The snow has melted. Colour has replaced the monochrome scene. These are the Hellebores that have survived the weather in my garden.
Hellebore Harvington double
Hellebore hybrid from Barnhaven Primroses classified as ‘open pollinated’ Hellebores. It is rather a pot luck way to purchase Hellebores but this one is a new favourite. I especially like the colour.
Hellebore orientalis (Gwladys)
Finally this newly transferred, highly freckled one is from Gwladys Tonge’s garden, identity unknown but forever called Gwladys in my garden.
This is Hellebore season and social media is full of yummy pictures of them. If you need another fix take at look Cathy on her March post as she has joined Chloris with her monthly post to review what is looking good in the month. So many lovely plants.
Have a good day. D.
Three little daffodils, not in a row, all that I could spare.
There are two of the charming Tête-à-tête daffodils. I love their robust nature, hidden under snow yesterday they have already bounced back with that eminent cheerful colour that daffodils supply. They are joined with this punk version.
This is from a batch I planted the year before last and I thought I could not remember what it was called.
Less Rip-van-winkle, more Rip-vonshredded. Anyway I shall refer to him as Sid.
Please pop over to Cathyand take a look at what else has been rescued from the weather for today’s vases.
A brown little medical bottle serves as the vase. Think Sid would approve. D.
The National Garden Scheme have announced that in 2017 they raised a record £3.1million for charity. Crikey. 💛
Beneficiaries include Macmillan Cancer Support, Marie Curie, Hospice UK, Carer’s Trust, Queens Nursing Institution, Parkinson’s UK, Perennial and MS society.
As someone who is opening her garden for the first time I feel proud to be part of this extraordinarily brilliant fund raiser.
By heck £3.1million that’s a lot of people looking at gardens, quaffing coffee and cake.
I hope any local readers will join me on August 12th. Those of you who are further afield, do try to visit at least one garden in your local area.
Look for the Yellow Book. D.
Many more years than I care to calculate, I lived in Surbiton. There was a chap outside the station with a flower stall catching those commuters who needed to buy a bunch of flowers on their way home. There are many reasons why people buy flowers, good and bad, and with my companion we used to like to speculate who was buying and why. My abiding memory of the stall was less about the flowers, more about the banter. His catch phrase was bellowed in unsuspecting commuters ears “all buds, no duds.” This amused me but then perhaps I am easily amused.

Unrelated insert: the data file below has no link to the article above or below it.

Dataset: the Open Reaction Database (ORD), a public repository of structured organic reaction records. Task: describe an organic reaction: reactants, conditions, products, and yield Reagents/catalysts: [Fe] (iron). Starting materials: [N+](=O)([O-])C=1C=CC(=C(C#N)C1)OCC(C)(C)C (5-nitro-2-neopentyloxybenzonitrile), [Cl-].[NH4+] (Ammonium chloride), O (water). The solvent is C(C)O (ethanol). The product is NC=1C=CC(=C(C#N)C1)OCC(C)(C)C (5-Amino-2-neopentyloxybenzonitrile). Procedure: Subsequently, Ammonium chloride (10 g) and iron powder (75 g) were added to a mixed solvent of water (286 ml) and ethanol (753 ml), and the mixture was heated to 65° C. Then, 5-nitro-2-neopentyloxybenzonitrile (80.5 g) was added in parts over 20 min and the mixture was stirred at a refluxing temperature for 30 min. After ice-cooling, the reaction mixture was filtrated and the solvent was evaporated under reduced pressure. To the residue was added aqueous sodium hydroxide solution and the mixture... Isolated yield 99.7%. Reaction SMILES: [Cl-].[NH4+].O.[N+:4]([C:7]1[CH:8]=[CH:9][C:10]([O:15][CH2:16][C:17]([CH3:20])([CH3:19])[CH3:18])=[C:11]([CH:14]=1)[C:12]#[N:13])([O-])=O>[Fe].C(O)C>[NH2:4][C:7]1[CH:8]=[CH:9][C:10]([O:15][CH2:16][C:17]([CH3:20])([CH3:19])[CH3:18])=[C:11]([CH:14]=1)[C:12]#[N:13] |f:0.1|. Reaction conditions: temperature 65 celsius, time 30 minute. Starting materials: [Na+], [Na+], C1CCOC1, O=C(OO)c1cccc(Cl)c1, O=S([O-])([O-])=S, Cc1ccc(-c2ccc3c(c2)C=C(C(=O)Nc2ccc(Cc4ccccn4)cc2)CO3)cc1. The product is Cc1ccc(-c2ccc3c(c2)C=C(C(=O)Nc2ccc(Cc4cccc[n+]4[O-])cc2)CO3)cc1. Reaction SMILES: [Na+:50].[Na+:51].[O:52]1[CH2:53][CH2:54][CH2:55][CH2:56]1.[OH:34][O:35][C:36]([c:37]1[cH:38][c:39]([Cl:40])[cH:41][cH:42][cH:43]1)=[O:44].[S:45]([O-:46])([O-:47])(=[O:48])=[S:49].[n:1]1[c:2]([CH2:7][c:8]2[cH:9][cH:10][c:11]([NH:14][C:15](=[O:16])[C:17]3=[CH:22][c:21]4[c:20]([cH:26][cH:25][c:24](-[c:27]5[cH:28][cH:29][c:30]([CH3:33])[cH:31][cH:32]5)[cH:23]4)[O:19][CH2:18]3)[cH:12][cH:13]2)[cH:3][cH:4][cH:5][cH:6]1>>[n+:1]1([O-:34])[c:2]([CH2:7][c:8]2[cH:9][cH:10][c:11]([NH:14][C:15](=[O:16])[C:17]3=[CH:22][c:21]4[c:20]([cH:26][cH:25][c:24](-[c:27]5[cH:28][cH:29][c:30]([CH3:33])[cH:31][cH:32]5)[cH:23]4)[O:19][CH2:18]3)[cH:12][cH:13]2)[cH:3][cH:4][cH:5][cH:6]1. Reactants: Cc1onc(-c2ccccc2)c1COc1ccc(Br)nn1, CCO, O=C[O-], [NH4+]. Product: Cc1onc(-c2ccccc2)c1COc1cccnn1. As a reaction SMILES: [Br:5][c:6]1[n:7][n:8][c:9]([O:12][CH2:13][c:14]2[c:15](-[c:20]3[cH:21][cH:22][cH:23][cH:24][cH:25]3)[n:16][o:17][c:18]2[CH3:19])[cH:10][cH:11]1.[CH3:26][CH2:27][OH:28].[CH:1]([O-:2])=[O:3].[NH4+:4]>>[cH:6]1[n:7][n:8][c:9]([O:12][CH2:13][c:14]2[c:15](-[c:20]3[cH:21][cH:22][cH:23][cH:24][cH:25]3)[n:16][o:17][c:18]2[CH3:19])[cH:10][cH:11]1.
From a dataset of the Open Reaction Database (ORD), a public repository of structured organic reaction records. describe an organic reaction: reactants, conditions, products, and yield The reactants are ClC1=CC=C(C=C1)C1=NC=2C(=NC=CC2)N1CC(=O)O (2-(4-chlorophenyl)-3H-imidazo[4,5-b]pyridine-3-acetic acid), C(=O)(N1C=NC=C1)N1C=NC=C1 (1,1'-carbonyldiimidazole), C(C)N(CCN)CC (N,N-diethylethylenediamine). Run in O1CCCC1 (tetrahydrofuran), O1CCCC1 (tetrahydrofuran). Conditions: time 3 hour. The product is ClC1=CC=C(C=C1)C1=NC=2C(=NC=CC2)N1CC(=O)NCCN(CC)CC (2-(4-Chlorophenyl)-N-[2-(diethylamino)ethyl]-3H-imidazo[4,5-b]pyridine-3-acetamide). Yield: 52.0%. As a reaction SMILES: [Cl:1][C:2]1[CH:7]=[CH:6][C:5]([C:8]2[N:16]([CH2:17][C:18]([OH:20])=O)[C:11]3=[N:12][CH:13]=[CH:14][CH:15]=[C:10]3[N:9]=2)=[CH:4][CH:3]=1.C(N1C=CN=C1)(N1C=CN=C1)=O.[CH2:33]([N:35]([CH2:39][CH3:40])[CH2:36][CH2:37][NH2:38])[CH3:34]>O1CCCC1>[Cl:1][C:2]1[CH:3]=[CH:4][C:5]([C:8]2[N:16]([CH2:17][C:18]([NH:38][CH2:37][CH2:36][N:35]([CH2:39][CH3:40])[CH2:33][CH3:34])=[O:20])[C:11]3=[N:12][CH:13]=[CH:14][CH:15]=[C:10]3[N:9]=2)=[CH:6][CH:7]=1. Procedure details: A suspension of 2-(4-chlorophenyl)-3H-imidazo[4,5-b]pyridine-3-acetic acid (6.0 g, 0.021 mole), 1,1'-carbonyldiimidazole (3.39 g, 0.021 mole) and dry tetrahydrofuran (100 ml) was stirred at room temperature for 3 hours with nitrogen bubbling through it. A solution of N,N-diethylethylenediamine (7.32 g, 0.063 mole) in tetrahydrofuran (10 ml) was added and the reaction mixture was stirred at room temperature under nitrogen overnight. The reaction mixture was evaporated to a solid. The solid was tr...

So sharing my vase with you today as part of Cathy and her meme, the Surbiton florist came to mind.
Lots of buds yet to open on this Tête-à-tête arrangement of bulbs. I love the simplicity of the container, these tiny little flowers need no adornment. Thanks daughter Dorris. 💛
On my desk, another bud, this time a fattening camellia bud, cut from the garden.
This was tightly shut last week when I cut it. Slowly the warmth of the house has encouraged the bud to swell. I hope that it will eventually open to reveal its surprise: this pink bud will be a predominately white double flower.
Hopefully this won’t be a dud rather a fully functioning bud.
Have a good week. Thank you for reading. D.
Spring flowers are some of the most delightful, don’t you think? Perhaps it is because they signal better weather, and longer daylight hours. They show us that Winter is finally weakening its grip.
It is so much warmer here than of late, there are lambs appearing in the fields, lambs and daffodils. Bright and brassy yellow daffodils. These are Tête-à-tête the little short ones which, in some ways, I prefer as they tend not to get broken by the vagaries of the weather.
Tough-little-cookies could have been an alternative suitable name. A Saturday smile for you. D.
Ding dong the snow has gone and Monday started out with so much promise, mild and bright. Alas the rain came later and my garden which was already resembling swill is now ankle-deep in water in places. Trying not to dwell on the damage that this will be doing to some plants, I have collected a rare few flowers to show you and readers of Cathys blog today. Do try to pop over to see her lovely blog, you will be amazed with what you see in some other vases.
Less ‘in a vase’, rather more ‘set out to dry’.
Crocus, Prins Claus
Viburnum bodnantense Dawn
The forecast for the next few days, in my neck of the woods at least, is for rain and highs of 8 or 9 degrees, positively balmy after the last few days. Hoping you have a good week. D.
The snow is the dominant topic of conversation, how could it not be, after all, we are in the grip of the so called ‘Beast from the East’ and ‘Storm Emma’. I have no idea why weather is in need of a moniker, it’s just weather after all.
Yet this weather has been severe and disruptive and for some life threatening and frightening. Here we have got off lightly: it has been bitterly cold with just some snow.
The lane is peaceful save for the creaking sound of snow underfoot.
The willow fencing is dusted with snow and the detail is somewhat more noticeable.
The fire is lit.
A quiet Saturday. I intend to enjoy it before the dirty great slush begins. Now where’s my coat, I had better take the dog out. D.
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